Teens are ready to develop adult skills like sewing. They are also ready to take responsibility for planning their wardrobes and decorating their rooms. Sewing skills give them the power to exercise their minds in a productive and creative way.
Learning to Sew
Traditionally, teens have learned to sew from a close relative who had skills and the patience to teach them. In the past, schools also taught vocational classes, including sewing. The modern teen may need to seek out a beginner sewing class at a local sewing machine store or craft store. These classes provide general skills that can be used on a variety of sewing machines. If none of these options are available, internet videos cover most basic sewing skills as well.
A sewing machine for a teen should be a basic model with straight stitch and zigzag at minimum. Even experienced dressmakers and designers still use these basic stitches for most sewing. A lightweight, portable beginner sewing machine can be stored in a closet when not in use and will save valuable floor space in a bedroom compared to a heavier machine in a cabinet.
A small box of essential notions should include: dressmaker shears, thread snips or small scissors, hand sewing needles and threader, seam ripper, and a box of pins. These tools can be kept in a drawer near the sewing space or in a small box or basket (out of the reach of any younger siblings!)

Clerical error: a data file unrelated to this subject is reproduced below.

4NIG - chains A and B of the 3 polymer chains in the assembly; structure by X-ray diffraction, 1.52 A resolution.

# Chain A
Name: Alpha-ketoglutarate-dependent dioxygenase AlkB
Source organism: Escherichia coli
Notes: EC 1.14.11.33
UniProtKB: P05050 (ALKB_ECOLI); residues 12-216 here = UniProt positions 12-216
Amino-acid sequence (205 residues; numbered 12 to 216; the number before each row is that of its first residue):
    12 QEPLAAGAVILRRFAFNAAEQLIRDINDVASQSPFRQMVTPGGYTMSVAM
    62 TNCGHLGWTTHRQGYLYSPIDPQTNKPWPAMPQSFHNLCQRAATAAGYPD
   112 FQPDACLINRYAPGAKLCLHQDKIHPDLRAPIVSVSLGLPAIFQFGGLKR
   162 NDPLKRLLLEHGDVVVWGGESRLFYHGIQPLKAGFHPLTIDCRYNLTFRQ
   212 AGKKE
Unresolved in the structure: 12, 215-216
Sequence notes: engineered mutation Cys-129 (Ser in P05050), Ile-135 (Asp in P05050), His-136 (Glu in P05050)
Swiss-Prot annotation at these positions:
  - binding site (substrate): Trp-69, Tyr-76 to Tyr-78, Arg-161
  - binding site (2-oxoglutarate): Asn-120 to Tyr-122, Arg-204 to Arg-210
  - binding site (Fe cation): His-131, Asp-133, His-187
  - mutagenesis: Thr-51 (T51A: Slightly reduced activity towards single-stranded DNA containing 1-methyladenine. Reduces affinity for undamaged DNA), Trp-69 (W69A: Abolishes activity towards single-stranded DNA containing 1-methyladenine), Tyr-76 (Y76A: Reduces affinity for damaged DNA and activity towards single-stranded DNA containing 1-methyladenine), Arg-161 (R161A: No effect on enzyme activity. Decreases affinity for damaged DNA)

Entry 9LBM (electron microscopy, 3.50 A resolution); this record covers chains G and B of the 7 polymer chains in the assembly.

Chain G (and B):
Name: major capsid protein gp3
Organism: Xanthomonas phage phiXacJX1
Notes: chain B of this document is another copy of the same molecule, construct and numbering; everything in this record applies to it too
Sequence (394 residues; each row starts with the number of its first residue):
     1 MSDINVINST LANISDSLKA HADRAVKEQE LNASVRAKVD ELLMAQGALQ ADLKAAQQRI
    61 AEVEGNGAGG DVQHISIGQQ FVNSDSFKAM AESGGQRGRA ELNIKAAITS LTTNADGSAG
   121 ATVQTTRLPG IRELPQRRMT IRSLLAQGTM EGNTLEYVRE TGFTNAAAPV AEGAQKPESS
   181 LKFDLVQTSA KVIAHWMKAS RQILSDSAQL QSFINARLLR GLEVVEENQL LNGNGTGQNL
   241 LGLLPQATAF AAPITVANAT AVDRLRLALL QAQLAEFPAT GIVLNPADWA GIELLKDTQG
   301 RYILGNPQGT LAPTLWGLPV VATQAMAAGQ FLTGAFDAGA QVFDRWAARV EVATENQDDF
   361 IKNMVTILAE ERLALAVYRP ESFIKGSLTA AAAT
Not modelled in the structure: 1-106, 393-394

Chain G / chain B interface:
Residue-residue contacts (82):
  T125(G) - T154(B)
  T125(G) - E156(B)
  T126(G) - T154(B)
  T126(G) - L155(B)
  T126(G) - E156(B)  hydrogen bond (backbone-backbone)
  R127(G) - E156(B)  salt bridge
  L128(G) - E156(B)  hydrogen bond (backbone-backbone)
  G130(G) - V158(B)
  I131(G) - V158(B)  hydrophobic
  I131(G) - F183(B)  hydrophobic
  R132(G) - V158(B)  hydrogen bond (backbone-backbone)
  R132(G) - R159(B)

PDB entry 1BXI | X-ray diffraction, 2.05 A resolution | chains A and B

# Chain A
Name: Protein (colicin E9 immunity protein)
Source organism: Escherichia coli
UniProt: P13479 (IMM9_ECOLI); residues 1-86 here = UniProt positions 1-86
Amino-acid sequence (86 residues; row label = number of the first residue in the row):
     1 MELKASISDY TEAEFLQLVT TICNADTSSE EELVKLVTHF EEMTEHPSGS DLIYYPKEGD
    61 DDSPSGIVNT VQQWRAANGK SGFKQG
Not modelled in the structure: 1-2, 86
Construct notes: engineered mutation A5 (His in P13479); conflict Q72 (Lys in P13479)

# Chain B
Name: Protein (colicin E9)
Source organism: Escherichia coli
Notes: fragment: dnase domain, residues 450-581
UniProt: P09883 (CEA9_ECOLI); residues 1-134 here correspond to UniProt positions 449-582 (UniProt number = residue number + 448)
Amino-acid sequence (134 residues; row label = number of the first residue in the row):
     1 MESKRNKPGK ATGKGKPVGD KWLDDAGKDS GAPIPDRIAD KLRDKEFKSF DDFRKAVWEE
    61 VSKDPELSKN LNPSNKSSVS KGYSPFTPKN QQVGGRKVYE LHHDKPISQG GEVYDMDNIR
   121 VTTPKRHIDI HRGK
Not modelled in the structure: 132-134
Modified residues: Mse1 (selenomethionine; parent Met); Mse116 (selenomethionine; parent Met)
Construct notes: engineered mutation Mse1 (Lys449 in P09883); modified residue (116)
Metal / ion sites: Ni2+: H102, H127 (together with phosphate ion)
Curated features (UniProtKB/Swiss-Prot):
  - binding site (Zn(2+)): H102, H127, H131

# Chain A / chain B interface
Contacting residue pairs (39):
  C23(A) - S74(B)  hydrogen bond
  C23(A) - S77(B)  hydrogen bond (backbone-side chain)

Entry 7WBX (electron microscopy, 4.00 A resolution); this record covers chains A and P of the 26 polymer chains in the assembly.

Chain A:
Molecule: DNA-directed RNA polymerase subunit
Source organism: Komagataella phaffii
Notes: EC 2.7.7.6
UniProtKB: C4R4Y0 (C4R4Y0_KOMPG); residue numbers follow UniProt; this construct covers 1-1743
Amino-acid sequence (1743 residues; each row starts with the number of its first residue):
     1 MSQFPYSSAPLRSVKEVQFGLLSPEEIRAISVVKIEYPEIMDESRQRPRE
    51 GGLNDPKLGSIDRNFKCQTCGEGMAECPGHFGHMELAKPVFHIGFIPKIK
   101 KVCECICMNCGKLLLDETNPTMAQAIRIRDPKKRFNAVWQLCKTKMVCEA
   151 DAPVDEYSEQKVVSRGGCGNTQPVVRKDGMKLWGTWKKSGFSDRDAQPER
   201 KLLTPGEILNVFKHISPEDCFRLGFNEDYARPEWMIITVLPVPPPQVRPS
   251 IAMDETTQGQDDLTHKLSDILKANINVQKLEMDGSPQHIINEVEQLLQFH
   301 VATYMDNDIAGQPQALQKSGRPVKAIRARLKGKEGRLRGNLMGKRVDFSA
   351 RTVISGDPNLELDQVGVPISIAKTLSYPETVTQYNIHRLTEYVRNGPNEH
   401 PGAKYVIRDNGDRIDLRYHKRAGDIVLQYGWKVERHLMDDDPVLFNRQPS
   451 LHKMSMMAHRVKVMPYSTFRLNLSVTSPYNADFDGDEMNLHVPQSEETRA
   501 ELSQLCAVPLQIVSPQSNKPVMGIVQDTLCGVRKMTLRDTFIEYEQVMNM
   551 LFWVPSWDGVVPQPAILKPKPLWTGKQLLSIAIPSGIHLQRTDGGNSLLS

Practicing with Projects
Straight seams are essential to successful sewing, so beginner projects should emphasize repeated practice of straight seams. Throw pillows, pillowcases, tote bags, and skirts with a drawstring or elastic casing at the waist are all fine projects for beginners to practice sewing a consistent distance from the edge of the fabric. Pull-on shorts and tank tops are a gentle introduction to curved seams.
Beginners do best with woven fabrics of medium weight. As confidence and skill builds, knits can be added to the repertoire. It is best to add a new skill or two with each project: sleeves, patch pockets, slits, zippers, etc. Too many new skills at once can be overwhelming, but a new skill each week is enough to keep things interesting.
Maturing in Skills
Encourage teens to learn about fabric qualities and care and to make wise choices about durability and required cleaning and ironing techniques. Guide the new fiber artist to make wise clothing choices appropriate for school, social occasions, and work. Encourage creative use of patterns and embellishments such as hand embroidery or crochet trim.
Sewing is a valuable lifetime skill for the home, and may even lead to a career in fashion or interior design. Skills can also be used to make gifts for family and friends or to provide comforts for those in need of some charity. Learning to sew is a gift teens can give to themselves, their families, and the larger community!